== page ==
The salary cap is dead, said Wakefield chairman Michael Carter yesterday.
He was one of five of the 12 club bosses to oppose plans which were voted through, and are set to be rubber-stamped by the RFL board today.
The basic cap amount will rise incrementally from £1.85m to £2.1m over the next three years.
There will also be the introduction of a second marquee player allowance, and ways which make attract ingstars from union possible without their wages counting on the cap amount while they settle into the 13-a-side game.
Broadly speaking, I welcome the changes. If we’re going to have the cap (and I would have no problem getting rid of it, providing there were measures in place to stop clubs getting into financial trouble) then it’s only fair it rises occasionally.
The current wage limit has been, generally, stagnant for too long (when union and the NRL have risen their cap limits).
Look closely, and there are concessions for clubs who produce their own players – which I hope with encourage more outfits to invest more into developing young players. My own view is having academies and reserves teams should be compulsory if you’re in Super League. But if they can’t use a stick, use a carrot – create incentives to do so.
I’m not convinced there was a clamour to allow a second marquee player at each club, given Wigan are currently the only Super League club making use of one (Sam Tomkins), though if it helps Wigan keep George Williams at the club, I’m all for it.
Super League chief Roger Draper said in pre-season they need the big stars to sell tickets and attract viewers.
But will the raised cap change anything significantly?
Some of the clubs aren’t spending up to the current limit and some of those who are, are losing money.
They rely on rich owners to cover their losses.
Raising the amount they can spend sounds progressive and encouraging – but is it affordable?
Will any club splash out on a union star, now there is a provision on the cap to do so?
Will they bring in two marquee players, when previously they haven’t even looked at one?
Only time will tell. I hope the answers come as a pleasant surprise.
Shaun Wane said it would be unfair to label tonight’s game with Castleford as “a grudge match”.
Counterpart Daryl Powell said past friction between the pair is just a sign of their competitiveness.
Hmm.... I’ll take their word for it. But given the form of Cas’ and the hype they have attracted - and the previous between these two - I imagine tonight’s game will be a spicy encounter.
Remember last year? Powell said he felt “disrespected” by Wane’s remarks about their form.
There was an exchange of words around their Challenge Cup meeting and, in the off-season, Rangi Chase faced the wrath of some Wigan players by appearing to glorify his tackle which ended Dom Manfredi’s season. He later removed the post, and apologised, but I’d be intrigued to know if that is mentioned in the build-up.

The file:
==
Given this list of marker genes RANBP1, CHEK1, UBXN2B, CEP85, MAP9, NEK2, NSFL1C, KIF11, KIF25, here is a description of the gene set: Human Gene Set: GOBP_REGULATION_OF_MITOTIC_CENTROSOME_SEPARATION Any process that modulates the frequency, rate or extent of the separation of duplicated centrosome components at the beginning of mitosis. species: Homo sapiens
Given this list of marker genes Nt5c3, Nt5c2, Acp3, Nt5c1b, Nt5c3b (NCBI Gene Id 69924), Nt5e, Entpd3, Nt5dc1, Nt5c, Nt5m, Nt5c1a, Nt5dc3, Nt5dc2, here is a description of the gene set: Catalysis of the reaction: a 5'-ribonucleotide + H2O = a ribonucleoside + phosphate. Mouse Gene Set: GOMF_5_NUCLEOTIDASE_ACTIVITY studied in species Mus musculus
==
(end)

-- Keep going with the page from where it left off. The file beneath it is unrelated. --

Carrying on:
Not that they need motivation, after a three-game run without a win.
Wigan take great pride from having a menacing defence.
And they would surely take great satisfaction from stifling a Tigers attack which has registered nearly 100 points more than their closest rivals, Leeds and Salford (who have played a game more), this year.
It should be a cracker. I’m looking forward to Good Friday because it’s Good Friday.
But whisper it quietly, I’m more interested in what happens tonight.
The usual punishment range for a Grade E offence is four to eight games. Brett Ferres got six.
He yesterday admitted he may appeal the severity in a bid to get it reduced. People outraged at his crusher tackle on Oliver Gildart, which placed a squeamish-amount of pressure on the centre’s neck and back as he crumpled under the weight of the Leeds forward, want to know why he didn’t get the maximum ban.
After all, the tribunal members were satisfied Ferres lifted Gildart and dumped him back down.
Satisfied there was deliberate use of a dangerous technique.
Satisfied this was a serious offence.
So why six games, and not eight?
“In deciding the appropriate sanction this tribunal give the player credit for his acceptance of guilt and the considerable remorse shown,” read the minutes from the hearing. They also accepted he didn’t intent to injure Gildart.
Like the judicial system, disciplinary members need to leave themselves somewhere to go in case they get a player who intended to injure someone, showed no remorse and then denied it.
I get that.
The trouble, for me, lay in the grading: the crusher tackle – a Grade E offence – belongs in the most serious band, Grade F.
Because I hate it.
I hate it more than any high shot, more than any brush against a referee, more than any cannonball tackle to the knees.
It could lead to a serious injury, whether that’s the opponent’s intention or not.
This was about more than punishing Brett Ferres. This was about sending out a statement to all the players that this type of challenge won’t be tolerated, a reminder of their duty of care to their opponents – that’s the reason I thought there should have been a harsher suspension.
Some have suggested Ferris should have received a ban which mirrors the length of time Gildart is injured for.
The logic is well-intended, but it would be a mine-field.
What if Gildart had avoided any injury? Give Ferres a slap on the wrist and let him play on?
We can all think of instances of nasty acts not resulting in serious injuries.
And on the flip-side, last year Sean O’Loughlin got a one-game ban for a high-shot which ruled Wakefield’s Chris Annakin out for several weeks.
But Annakin wasn’t out with a broken jaw, but with knee ligament damage - wouldn’t he have suffered the same injury if O’Loughlin had whacked him a few inches lower, across the chest, in a legal tackle?
Which is why they have to punish the act, rather than the outcome.